Here I was this week clearing away the last of the corn stalks and thinking it didn't seem so long ago I was planting them. Now I'm sowing black oats, then it will be potatoes and then another summer crop and on it goes. Life is cyclic and so is nature.
Still reading Monty (Monty and Sarah Don, Fork to Fork) and absorbing the ideal of a self-sustaining or 'non-input' garden. This is where you establish an environment that largely provides for itself, supplying its own compost and nutrients. It is probably easier to do on a larger scale and I would think that having livestock would help, even if it is as small as worms. Strangely enough the penny dropped this week; I am gardening on a larger scale. I was reading an advertisement for forcing pots where they recommended two rhubarb plants, not one, if you were going to force it. I'd say I have 3 dozen and that is barely enough. This is a big garden.
Well sustainable gardening requires that nothing is wasted and that everything is returned to the soil. Ta da! That black in the wheelbarrow is leaf mould from the leaves that Mama raked here 2 years ago. Yip,it takes that long for them to break down. In the sack is sawdust, untreated, from the workshop. In the bucket dried blood, and bone meal. Without asking too many questions, dead animals get sent off to the works and come back in bags...seperated. This is a gift from a farmer down South. We don't work on this scale.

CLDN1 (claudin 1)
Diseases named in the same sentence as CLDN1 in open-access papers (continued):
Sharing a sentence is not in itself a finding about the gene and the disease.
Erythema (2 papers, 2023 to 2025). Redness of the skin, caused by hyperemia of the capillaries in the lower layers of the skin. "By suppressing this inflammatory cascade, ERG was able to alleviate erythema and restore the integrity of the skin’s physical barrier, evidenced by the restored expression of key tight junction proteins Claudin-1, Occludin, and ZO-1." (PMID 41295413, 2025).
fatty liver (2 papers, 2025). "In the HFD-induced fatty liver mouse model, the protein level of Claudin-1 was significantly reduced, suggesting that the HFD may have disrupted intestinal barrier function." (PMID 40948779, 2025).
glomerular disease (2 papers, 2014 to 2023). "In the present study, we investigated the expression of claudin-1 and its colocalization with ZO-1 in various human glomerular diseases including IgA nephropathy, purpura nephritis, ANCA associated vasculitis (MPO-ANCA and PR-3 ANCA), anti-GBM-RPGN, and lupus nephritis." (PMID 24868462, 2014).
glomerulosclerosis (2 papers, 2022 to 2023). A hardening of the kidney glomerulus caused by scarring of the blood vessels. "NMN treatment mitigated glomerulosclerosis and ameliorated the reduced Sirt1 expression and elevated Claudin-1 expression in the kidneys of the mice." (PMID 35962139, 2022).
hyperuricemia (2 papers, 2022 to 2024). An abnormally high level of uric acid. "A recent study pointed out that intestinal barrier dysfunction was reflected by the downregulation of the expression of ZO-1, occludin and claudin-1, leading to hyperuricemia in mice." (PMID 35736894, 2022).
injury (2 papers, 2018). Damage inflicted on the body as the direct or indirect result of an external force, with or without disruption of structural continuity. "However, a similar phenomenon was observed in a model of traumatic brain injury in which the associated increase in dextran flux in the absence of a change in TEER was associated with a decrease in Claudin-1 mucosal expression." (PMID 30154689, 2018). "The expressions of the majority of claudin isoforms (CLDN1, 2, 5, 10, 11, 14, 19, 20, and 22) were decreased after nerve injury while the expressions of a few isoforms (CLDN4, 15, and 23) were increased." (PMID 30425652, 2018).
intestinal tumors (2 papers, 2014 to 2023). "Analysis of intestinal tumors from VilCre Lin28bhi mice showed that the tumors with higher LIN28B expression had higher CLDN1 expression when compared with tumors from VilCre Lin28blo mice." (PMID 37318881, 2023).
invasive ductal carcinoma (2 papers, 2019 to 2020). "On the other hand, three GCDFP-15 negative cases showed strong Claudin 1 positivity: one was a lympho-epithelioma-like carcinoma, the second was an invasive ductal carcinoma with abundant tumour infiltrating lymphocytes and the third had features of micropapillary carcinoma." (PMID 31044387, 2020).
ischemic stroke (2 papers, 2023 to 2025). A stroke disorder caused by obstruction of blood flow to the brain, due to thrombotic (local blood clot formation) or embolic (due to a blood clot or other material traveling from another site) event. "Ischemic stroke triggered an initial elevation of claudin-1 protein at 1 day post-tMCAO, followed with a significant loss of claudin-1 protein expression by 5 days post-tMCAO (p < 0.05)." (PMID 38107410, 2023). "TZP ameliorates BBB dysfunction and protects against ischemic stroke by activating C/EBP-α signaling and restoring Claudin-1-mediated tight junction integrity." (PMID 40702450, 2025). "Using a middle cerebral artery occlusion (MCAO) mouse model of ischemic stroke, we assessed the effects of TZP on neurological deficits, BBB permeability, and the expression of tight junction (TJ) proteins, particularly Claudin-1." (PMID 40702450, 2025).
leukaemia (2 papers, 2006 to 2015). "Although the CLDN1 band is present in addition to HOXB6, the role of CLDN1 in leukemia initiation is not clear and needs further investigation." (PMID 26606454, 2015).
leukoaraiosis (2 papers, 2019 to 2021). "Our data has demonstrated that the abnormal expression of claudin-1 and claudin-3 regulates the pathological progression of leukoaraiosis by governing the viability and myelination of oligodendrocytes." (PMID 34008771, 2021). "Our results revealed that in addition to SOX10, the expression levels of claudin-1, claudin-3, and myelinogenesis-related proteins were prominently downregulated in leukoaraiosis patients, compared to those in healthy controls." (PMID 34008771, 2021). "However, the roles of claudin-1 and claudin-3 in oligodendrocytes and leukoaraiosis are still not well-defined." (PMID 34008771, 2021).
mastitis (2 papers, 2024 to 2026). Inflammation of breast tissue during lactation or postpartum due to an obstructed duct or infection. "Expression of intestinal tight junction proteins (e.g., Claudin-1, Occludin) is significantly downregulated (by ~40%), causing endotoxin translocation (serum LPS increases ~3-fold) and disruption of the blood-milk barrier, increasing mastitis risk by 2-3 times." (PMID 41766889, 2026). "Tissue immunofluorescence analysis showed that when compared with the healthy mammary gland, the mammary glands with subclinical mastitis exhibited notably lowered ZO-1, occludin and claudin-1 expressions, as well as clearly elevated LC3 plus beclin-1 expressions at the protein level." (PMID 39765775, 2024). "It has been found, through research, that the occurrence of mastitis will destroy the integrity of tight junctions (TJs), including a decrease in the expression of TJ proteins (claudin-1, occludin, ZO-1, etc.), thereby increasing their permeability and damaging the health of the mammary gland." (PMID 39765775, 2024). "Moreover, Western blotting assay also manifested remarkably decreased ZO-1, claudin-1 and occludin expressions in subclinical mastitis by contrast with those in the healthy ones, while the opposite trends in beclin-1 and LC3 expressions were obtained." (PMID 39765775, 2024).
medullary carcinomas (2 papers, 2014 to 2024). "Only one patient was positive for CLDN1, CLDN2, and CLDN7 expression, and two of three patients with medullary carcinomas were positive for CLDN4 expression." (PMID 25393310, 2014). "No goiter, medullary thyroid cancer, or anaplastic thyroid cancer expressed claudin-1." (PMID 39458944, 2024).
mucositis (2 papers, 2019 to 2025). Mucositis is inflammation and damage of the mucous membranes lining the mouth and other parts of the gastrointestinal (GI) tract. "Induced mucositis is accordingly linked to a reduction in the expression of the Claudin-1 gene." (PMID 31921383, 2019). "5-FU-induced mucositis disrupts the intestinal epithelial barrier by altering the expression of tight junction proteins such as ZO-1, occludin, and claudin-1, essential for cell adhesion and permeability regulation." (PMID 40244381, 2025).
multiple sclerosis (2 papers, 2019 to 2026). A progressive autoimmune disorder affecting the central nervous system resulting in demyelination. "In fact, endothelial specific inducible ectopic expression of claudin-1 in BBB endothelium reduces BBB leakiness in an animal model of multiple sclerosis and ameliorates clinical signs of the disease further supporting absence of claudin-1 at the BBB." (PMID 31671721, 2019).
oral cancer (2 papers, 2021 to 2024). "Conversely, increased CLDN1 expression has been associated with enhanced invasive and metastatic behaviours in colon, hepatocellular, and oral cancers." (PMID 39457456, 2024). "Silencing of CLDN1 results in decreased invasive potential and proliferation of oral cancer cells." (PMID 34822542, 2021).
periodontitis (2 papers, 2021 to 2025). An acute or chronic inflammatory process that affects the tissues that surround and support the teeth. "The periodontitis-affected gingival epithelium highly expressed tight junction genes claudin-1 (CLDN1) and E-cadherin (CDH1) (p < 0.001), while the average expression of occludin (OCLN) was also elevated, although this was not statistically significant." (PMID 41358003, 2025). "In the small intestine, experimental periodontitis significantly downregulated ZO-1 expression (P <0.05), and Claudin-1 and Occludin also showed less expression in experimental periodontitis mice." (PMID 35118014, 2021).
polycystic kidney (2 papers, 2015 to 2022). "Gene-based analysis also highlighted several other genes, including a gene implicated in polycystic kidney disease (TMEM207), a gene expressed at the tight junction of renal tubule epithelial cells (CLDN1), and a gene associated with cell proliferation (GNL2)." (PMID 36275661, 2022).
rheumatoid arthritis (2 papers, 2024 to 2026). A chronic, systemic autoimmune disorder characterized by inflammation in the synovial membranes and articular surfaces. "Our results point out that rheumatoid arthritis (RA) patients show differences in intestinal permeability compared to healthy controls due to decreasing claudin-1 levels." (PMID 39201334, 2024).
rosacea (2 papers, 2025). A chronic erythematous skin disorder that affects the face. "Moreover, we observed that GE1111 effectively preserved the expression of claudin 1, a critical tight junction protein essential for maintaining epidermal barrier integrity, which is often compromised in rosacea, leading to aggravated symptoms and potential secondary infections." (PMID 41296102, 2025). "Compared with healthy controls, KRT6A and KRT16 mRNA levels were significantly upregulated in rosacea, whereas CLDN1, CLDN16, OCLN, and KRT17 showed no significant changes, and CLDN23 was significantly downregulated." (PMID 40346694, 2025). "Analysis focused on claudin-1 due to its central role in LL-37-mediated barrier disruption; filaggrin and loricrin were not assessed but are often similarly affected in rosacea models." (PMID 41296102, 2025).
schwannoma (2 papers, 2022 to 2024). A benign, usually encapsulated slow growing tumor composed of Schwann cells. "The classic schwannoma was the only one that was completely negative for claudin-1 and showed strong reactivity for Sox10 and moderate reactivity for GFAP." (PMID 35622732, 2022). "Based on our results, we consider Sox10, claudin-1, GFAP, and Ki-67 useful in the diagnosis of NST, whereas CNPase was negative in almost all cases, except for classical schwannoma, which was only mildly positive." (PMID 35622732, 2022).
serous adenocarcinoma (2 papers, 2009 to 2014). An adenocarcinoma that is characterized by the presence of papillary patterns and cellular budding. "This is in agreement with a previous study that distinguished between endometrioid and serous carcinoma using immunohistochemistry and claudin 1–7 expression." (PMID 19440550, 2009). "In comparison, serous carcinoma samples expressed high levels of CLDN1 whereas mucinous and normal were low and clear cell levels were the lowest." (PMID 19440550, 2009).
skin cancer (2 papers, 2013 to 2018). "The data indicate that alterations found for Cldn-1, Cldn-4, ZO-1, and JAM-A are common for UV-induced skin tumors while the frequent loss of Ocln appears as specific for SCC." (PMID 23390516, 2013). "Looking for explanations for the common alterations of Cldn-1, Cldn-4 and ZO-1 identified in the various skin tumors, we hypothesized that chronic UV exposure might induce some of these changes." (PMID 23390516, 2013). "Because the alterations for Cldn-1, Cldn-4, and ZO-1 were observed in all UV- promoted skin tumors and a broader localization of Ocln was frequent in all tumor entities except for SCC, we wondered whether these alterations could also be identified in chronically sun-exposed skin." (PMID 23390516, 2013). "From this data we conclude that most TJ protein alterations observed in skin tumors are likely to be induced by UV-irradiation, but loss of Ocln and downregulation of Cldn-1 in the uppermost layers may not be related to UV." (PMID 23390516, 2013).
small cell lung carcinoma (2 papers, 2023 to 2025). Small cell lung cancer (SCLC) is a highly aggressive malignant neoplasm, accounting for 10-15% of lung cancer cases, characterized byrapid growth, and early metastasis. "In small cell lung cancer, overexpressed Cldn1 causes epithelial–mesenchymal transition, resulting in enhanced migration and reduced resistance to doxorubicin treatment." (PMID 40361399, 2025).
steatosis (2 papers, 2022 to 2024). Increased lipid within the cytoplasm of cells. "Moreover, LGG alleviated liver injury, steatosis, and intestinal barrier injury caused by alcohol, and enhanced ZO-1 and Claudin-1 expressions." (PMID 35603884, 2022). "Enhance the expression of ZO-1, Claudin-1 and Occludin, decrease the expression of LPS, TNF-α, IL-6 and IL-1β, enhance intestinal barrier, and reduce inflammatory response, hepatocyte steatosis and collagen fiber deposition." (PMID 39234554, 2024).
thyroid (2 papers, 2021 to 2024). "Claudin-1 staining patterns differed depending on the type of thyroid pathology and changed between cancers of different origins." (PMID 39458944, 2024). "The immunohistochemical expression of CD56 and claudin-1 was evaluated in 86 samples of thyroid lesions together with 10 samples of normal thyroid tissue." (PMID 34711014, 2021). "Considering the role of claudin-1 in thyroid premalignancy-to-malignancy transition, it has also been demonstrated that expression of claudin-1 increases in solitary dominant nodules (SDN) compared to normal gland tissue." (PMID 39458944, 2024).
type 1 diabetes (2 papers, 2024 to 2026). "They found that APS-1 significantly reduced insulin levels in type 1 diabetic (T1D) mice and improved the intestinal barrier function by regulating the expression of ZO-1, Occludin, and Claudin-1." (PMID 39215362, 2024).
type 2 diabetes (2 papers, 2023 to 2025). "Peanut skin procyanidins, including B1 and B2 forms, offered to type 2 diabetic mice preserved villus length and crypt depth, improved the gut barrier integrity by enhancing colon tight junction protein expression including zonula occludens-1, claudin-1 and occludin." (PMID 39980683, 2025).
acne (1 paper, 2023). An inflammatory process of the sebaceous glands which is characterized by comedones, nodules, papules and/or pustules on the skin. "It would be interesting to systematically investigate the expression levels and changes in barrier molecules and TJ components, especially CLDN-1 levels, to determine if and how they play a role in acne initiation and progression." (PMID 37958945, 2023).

So equal quantities of sawdust and leaf mould, and a good handful of blood and bone (with a partiality to bone meal here) and the result is a strawberry soil mix to dig in and use as a mulch. Finished them off with a pine needle mulch because these are planted 2ft apart and are just new runners. Look in the box and you'll see the nice root formation.
The seasons may run a circular route but jobs in the garden are a chain of processes. One job leads to another to another to another to finally the end task that you had in mind from the start. So to throw over the peas as a cover crop first required saving the seed back in February, podding them, preparing the soil (fetching the cow manure and building it into the dig) and then slowly rehydrating it with the soak hose over a few weeks here and there. Sowing seeds: 5 mins. Preparation: always and ongoing. When I come in the door and say, 'I've had a great time in the garden; I sowed some peas' it doesn't really communicate all that. Blank stares all round.
The frosts are taking them out but they have shoots coming away at the base to nurture over winter with straw. In Spring I'll plant them out and begin the year again...